That’s reflective of society as well, but we can work on society and we can work on our industry. I like to do both, but it is my industry that I work in, and it’s my industry that I have to work in with other people. I want to make sure that the people I work with feel comfortable, feel welcome, feel like they belong here, that they feel appreciated and valued for their contributions.

For a huge portion of our industry, that’s just not really the case. For a huge number of people who are in it, their experience is far from as nice and as pleasant as it is for someone like myself, even though, for instance, in society at large, in western cultures, my name may make me the subject of racial profiling by government agencies or what have you, whereas in tech my name doesn’t do a whole lot, but my being a white male gives me a lot of benefits.

That disparity between the experiences of people, to me, it’s just incredibly unjust that I cannot stand idly by and see it happen and not doing anything about it. What started happening in 2011 was I started realizing just how much of it was happening more than I was aware of before.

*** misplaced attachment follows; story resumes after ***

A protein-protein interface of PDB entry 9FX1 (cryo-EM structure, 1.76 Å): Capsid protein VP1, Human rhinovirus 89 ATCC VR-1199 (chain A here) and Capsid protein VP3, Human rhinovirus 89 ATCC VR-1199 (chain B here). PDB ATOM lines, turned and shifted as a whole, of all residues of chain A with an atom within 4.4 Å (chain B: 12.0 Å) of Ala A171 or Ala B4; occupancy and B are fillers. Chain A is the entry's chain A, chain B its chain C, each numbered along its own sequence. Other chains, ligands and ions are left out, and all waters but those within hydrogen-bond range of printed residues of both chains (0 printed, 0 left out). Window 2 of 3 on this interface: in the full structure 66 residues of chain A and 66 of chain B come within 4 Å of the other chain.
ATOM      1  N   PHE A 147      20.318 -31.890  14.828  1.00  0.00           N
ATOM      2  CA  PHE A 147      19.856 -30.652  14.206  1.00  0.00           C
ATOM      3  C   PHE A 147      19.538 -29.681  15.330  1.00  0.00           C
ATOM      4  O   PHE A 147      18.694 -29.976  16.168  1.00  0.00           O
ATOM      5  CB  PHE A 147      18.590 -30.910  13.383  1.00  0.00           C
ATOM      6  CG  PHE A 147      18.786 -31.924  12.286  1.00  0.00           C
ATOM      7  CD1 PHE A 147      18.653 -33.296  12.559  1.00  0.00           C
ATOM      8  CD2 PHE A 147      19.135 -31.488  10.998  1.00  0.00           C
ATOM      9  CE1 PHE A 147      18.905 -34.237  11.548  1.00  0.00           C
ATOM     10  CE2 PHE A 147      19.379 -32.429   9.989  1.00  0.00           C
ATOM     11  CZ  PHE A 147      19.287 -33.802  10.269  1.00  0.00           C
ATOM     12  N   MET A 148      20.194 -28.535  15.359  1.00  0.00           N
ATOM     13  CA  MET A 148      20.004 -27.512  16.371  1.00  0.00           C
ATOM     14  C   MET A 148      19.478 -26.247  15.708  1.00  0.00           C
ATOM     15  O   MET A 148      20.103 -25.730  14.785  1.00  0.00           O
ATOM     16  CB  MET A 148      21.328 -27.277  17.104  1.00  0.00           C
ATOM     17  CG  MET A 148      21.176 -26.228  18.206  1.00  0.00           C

I started seeing really awful kinds of things happen like people writing things that they thought was a really smart, insightful way of looking at the world but, in reality, it was just so heavily steeped in privilege and lack of self-awareness that it actually became offensive to entire demographics.

That bothered me so I started countering that and started participating in that. From that, it was like going down the rabbit hole and discovering this much greater world of issues than I was even aware of at that point. It’s led me to this place where I now do tons and tons of research when I can and I keep up with all of these issues across the world, not just in tech but in society itself.

I constantly try and figure out ways to combat these issues and to try and educate people and inform them on why these things of diversity matter, why, for instance, a conference speaker line-up should have some diversity in it, why that matters, why it is important for us to have women in tech safe spaces and why we can also be critical of them at times or critical of other things that we may love.